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The importance of (Noachian) impact craters as windows to the subsurface and as potential hosts of life

Schwenzer, S. P.; Abramov, O.; Allen, C. C.; Clifford, S.; Filiberto, J.; Kring, D. A.; Lasue, J.; McGovern, P. J.; Newsom, H. E.; Treiman, A. H. and Wittmann, A. (2009). The importance of (Noachian) impact craters as windows to the subsurface and as potential hosts of life. LPI.

URL: http://mepag.jpl.nasa.gov/decadal/Schwenzer_etal_I...
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Abstract

Impact craters are important targets for Mars exploration, especially craters of ancient (Noachian) age, which record conditions on Early Mars. They can be used as natural “drill holes” or excavation pits into the subsurface, and so can provide information and samples that would otherwise be inaccessible (e.g., Moore 1977). Impact cratering was the dominant geological process on Early Mars and on the contemporary Earth and Moon (Hartmann and Neukum 2001); investigation of craters will inform our understanding of this geologic process and its effects. Impact craters, early in Mars’ history, disturbed and heated its water-bearing crust, and likely initiated long-lived hydrothermal systems (Newsom 1980, Newsom et al. 2001; Abramov and Kring 2005), which created some clement environments for life (Kring 2000a). Also, impact-heat generated lakes may have formed (Newsom et al. 1996). Thus, Noachian impact craters are important exploration targets, providing subsurface access, data on crucial geological processes, and warm, water-rich environments possibly conducive to life.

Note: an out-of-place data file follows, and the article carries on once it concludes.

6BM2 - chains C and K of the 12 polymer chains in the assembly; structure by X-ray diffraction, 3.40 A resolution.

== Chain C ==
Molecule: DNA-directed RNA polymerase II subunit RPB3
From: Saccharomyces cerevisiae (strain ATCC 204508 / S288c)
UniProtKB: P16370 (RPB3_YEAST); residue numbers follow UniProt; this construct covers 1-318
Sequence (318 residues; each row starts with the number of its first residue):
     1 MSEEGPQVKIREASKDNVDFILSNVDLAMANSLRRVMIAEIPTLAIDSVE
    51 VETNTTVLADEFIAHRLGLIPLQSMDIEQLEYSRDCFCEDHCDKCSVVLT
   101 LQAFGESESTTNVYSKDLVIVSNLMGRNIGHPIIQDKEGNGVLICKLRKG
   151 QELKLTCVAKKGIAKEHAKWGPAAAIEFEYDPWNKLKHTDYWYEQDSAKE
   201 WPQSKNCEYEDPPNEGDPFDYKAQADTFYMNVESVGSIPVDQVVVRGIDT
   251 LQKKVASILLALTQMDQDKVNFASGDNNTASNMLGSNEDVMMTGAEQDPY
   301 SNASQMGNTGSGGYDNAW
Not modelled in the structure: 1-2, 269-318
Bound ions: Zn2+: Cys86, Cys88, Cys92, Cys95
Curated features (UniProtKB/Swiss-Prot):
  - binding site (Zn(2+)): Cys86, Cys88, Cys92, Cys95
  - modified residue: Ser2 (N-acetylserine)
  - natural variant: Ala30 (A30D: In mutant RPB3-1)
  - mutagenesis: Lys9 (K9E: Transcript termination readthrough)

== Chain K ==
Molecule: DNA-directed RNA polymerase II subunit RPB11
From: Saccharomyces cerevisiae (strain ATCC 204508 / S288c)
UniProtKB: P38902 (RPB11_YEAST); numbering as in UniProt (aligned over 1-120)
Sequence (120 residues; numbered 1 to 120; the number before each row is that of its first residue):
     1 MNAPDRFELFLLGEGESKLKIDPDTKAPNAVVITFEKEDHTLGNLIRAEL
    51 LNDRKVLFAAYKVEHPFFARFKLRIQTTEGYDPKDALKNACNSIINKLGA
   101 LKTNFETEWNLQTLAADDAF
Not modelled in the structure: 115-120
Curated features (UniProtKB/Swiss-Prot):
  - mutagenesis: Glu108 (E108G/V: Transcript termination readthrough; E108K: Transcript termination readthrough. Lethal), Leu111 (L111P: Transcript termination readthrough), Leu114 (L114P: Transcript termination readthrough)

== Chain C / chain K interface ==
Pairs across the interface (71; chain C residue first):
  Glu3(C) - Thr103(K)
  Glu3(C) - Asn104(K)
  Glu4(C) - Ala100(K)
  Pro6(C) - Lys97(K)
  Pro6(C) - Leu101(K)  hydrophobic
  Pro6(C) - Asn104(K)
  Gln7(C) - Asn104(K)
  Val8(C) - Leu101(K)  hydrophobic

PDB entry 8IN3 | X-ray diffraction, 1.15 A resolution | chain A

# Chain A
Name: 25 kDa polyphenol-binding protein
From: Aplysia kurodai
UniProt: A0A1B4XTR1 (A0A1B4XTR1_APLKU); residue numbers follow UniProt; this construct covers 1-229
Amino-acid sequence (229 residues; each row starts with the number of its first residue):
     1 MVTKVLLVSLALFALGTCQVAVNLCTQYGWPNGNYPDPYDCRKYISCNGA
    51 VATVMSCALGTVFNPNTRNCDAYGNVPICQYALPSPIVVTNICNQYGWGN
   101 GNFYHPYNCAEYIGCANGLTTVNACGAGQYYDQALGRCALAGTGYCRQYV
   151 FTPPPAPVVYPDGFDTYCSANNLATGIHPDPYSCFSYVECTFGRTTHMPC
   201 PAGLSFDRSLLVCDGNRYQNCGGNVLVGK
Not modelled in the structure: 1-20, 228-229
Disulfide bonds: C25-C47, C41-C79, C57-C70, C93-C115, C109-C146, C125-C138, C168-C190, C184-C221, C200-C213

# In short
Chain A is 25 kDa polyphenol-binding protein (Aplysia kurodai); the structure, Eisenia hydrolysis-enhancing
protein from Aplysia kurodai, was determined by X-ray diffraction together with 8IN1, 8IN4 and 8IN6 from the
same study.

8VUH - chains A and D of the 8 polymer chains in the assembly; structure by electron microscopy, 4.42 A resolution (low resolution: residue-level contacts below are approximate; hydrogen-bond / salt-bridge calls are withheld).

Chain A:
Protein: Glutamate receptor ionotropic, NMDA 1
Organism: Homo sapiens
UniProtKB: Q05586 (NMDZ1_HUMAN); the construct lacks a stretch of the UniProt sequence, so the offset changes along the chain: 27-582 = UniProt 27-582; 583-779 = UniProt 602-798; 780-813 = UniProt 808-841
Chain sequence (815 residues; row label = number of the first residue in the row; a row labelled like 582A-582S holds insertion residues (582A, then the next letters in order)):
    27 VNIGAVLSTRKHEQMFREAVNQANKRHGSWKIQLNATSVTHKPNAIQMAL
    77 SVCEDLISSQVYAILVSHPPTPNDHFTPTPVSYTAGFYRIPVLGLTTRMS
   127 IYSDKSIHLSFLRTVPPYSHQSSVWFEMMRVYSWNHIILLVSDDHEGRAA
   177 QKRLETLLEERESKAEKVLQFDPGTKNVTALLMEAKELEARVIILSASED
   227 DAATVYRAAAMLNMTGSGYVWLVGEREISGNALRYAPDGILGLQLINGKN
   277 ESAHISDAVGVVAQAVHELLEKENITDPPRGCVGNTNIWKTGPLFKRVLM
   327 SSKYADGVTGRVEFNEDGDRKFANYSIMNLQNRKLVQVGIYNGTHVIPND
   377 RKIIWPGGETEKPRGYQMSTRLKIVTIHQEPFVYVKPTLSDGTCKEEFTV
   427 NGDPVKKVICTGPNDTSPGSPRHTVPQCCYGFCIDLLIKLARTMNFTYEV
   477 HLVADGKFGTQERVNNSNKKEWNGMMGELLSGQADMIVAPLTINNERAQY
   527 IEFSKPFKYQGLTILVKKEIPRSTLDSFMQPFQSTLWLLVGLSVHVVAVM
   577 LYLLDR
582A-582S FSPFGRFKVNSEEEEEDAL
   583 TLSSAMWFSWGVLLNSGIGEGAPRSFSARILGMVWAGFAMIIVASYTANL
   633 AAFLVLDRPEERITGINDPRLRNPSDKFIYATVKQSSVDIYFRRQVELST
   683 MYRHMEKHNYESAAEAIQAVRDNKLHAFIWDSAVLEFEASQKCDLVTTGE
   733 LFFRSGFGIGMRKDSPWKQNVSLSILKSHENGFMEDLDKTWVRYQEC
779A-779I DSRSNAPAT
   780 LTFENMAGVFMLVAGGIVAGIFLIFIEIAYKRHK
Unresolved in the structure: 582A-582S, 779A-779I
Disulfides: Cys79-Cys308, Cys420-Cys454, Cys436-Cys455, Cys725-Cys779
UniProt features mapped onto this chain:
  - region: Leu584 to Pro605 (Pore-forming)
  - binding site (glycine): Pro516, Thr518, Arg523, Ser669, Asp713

Item Type: Other
Copyright Holders: 2009 The Authors
Extra Information: White paper for NASA decadal survey
Keywords: exploration; Mars; impact cratering; life; follow the water
Academic Unit/Department: Science > Physical Sciences
Interdisciplinary Research Centre: Centre for Earth, Planetary, Space and Astronomical Research (CEPSAR)
Item ID: 24308
Depositing User: Susanne Schwenzer
Date Deposited: 18 Nov 2010 13:01
Last Modified: 16 Nov 2012 12:27
URI: http://oro.open.ac.uk/id/eprint/24308
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